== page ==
Life & Style

Artisans get creative to stay afloat in a crisis

An artisan of label Lavangg, engaged in Awadhi embroidery   | Photo Credit: Creative Dignity

Here this day we choose to celebrate

Examples of women who dare to create……

Bengaluru-based rapper Irfana Hameed will recite the poem,penned by Lakshmi Hiranandani, to celebrate women-run small businesses on the Instagram account, Swara - Voice of Women (@swaravow) this week. Swara, established by Kottayam-based entrepreneurs Asha Scaria Vettoor and Lakshmi in 2018, aims to provide voice and agency to rural women artisans. After the COVID-19 pandemic hit, Swara is rethinking its business model. Could a rap song attract new consumers?

When India first went into lockdown in March 2020, like every other sector, handloom and craft also faced the brunt. Good Samaritans pitched in with donations, but what artisans wanted was work and a means to sell their finished products.

A year hence, organisations working with craftspeople have tweaked their marketing strategies, liaising with e-commerce platforms to sell artisan-made goods. For instance, Mumbai-based Johny Joseph, CEO of Creative Handicrafts, has begun setting up an online business portal. The Andheri-based organisation works with artisans in several pockets in the slums of Mumbai. It employs 300 permanent and 500 temporary women staff for garment production. “Since we are part of the Fair Trade Movement, 80% of our products are exported; our buyers have been generous despite the lockdown,” says Johny.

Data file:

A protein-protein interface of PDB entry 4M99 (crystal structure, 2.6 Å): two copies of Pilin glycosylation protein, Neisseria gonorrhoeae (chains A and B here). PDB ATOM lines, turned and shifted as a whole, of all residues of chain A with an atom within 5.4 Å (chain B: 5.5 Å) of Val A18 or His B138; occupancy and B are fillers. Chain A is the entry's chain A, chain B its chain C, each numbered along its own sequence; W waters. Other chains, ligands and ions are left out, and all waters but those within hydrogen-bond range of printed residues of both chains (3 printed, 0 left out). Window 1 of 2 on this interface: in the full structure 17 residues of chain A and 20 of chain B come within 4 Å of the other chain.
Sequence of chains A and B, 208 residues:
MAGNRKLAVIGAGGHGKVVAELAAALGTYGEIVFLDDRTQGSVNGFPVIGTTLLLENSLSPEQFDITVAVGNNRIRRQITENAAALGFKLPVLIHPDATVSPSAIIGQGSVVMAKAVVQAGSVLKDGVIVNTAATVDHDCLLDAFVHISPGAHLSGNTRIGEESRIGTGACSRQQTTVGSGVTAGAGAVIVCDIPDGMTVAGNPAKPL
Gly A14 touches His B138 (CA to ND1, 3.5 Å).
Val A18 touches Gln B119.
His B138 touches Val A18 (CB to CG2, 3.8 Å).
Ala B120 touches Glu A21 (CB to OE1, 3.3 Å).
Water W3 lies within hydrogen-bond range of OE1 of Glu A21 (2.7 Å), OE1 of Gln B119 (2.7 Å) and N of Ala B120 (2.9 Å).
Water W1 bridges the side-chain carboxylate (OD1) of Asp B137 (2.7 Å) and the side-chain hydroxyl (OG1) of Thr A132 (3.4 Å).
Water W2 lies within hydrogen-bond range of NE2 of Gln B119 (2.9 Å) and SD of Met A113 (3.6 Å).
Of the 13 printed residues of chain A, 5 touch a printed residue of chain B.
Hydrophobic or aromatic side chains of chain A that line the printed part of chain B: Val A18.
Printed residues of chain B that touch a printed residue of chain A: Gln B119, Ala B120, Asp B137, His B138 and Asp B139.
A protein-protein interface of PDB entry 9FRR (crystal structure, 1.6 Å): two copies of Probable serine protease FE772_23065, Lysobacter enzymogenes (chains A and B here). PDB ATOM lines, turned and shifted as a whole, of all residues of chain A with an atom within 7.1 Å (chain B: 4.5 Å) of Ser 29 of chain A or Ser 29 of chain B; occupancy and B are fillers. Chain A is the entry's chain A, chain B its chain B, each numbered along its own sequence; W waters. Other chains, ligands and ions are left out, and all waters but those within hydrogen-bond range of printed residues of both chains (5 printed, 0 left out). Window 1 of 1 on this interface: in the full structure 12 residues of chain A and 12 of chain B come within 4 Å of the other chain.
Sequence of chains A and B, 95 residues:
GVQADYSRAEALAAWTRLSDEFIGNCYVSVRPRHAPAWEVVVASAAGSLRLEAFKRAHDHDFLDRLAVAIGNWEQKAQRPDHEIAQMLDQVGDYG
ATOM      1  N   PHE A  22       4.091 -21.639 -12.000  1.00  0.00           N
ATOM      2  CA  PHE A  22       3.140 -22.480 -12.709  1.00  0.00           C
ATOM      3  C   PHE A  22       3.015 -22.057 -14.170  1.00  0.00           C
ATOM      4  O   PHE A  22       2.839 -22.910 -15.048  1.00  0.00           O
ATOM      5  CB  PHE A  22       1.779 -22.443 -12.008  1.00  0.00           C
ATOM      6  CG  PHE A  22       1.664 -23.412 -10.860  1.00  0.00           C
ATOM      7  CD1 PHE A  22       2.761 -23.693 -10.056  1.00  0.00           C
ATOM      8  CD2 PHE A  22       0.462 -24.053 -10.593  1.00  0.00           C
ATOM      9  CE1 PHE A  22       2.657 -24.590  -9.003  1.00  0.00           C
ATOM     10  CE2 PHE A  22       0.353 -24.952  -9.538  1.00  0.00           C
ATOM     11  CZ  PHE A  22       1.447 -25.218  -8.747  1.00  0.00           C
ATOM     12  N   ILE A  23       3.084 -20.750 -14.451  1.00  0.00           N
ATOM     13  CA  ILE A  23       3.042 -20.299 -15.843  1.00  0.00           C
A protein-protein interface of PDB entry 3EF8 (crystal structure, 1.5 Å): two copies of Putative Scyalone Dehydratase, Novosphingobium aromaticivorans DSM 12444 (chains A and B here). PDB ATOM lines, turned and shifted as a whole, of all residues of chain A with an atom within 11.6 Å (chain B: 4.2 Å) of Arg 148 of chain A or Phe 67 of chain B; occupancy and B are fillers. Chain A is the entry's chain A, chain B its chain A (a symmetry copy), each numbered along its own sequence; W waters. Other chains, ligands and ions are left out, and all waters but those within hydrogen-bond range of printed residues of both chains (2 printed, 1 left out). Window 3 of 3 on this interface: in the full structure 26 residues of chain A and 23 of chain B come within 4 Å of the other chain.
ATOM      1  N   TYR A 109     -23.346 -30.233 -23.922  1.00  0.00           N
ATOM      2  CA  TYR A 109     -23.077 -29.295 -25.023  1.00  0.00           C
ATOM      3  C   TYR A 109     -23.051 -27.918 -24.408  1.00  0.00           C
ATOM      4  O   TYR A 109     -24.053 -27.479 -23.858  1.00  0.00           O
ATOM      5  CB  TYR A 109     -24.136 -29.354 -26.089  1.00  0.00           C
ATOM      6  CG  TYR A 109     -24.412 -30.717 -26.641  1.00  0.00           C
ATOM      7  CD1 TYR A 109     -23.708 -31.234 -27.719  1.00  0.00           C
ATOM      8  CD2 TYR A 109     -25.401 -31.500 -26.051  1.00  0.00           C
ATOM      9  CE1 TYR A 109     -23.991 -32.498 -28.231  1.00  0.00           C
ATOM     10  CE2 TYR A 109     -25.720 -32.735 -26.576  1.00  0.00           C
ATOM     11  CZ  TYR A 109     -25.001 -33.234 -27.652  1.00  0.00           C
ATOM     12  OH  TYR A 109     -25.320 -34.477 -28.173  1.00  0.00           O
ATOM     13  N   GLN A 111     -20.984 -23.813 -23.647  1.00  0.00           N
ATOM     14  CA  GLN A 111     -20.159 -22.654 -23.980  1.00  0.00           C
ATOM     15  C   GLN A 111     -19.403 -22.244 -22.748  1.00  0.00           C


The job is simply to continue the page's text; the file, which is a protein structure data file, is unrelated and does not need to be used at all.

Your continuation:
A look at the earnings, however, still lead to a grim picture in some places.

“The income hasn’t been great, but it keeps morale up,” says Sudha Rani, founder, Hyderabad-based Abhihaara Cooperative Society that works with ikat, Gadwal and Narayanpet weavers. “Designing masks helped artisans sustain an income,” she adds, “Tailoring units also re-purposed existing yardage to make home furnishings.”

Though WhatsApp cataloguing has helped sell cotton sarees, Sudha says it doesn’t match retail sales. “A good sale at a craft exhibition in a city like Delhi gives artisans working capital for the next three to four months. When we participate in these exhibitions, we also take stocks from smaller weavers who request us; they are the worst hit now,” she adds.